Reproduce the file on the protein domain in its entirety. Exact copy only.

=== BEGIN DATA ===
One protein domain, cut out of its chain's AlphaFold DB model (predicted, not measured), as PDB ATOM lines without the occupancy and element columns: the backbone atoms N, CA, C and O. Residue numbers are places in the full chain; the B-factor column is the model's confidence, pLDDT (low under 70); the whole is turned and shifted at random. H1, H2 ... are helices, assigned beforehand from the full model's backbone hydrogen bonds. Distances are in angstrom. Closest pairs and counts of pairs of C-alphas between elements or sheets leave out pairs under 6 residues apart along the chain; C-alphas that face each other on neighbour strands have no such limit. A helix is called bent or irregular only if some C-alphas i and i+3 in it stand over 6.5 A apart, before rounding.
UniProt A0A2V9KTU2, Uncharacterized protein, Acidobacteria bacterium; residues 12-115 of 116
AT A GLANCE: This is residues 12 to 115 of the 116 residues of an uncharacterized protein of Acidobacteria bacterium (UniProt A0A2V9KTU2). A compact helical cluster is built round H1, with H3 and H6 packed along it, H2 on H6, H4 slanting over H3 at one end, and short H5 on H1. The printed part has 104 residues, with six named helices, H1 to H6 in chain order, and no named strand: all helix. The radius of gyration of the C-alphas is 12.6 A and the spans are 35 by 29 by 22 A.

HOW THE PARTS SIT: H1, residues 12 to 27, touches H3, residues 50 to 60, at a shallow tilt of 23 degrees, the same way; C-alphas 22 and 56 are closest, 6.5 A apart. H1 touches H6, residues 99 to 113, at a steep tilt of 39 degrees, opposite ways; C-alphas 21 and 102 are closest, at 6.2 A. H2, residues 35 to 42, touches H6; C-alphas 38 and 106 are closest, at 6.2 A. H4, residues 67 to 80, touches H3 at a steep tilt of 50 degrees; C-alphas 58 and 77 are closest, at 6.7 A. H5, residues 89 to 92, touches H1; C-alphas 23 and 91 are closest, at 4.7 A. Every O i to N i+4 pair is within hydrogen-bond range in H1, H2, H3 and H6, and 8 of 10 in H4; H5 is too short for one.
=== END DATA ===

One protein domain, cut out of its chain's AlphaFold DB model (predicted, not measured), as PDB ATOM lines without the occupancy and element columns: the backbone atoms N, CA, C and O. Residue numbers are places in the full chain; the B-factor column is the model's confidence, pLDDT (low under 70); the whole is turned and shifted at random. H1, H2 ... are helices, assigned beforehand from the full model's backbone hydrogen bonds. Distances are in angstrom. Closest pairs and counts of pairs of C-alphas between elements or sheets leave out pairs under 6 residues apart along the chain; C-alphas that face each other on neighbour strands have no such limit. A helix is called bent or irregular only if some C-alphas i and i+3 in it stand over 6.5 A apart, before rounding.
UniProt A0A2V9KTU2, Uncharacterized protein, Acidobacteria bacterium; residues 12-115 of 116
AT A GLANCE: This is residues 12 to 115 of the 116 residues of an uncharacterized protein of Acidobacteria bacterium (UniProt A0A2V9KTU2). A compact helical cluster is built round H1, with H3 and H6 packed along it, H2 on H6, H4 slanting over H3 at one end, and short H5 on H1. The printed part has 104 residues, with six named helices, H1 to H6 in chain order, and no named strand: all helix. The radius of gyration of the C-alphas is 12.6 A and the spans are 35 by 29 by 22 A.

HOW THE PARTS SIT: H1, residues 12 to 27, touches H3, residues 50 to 60, at a shallow tilt of 23 degrees, the same way; C-alphas 22 and 56 are closest, 6.5 A apart. H1 touches H6, residues 99 to 113, at a steep tilt of 39 degrees, opposite ways; C-alphas 21 and 102 are closest, at 6.2 A. H2, residues 35 to 42, touches H6; C-alphas 38 and 106 are closest, at 6.2 A. H4, residues 67 to 80, touches H3 at a steep tilt of 50 degrees; C-alphas 58 and 77 are closest, at 6.7 A. H5, residues 89 to 92, touches H1; C-alphas 23 and 91 are closest, at 4.7 A. Every O i to N i+4 pair is within hydrogen-bond range in H1, H2, H3 and H6, and 8 of 10 in H4; H5 is too short for one.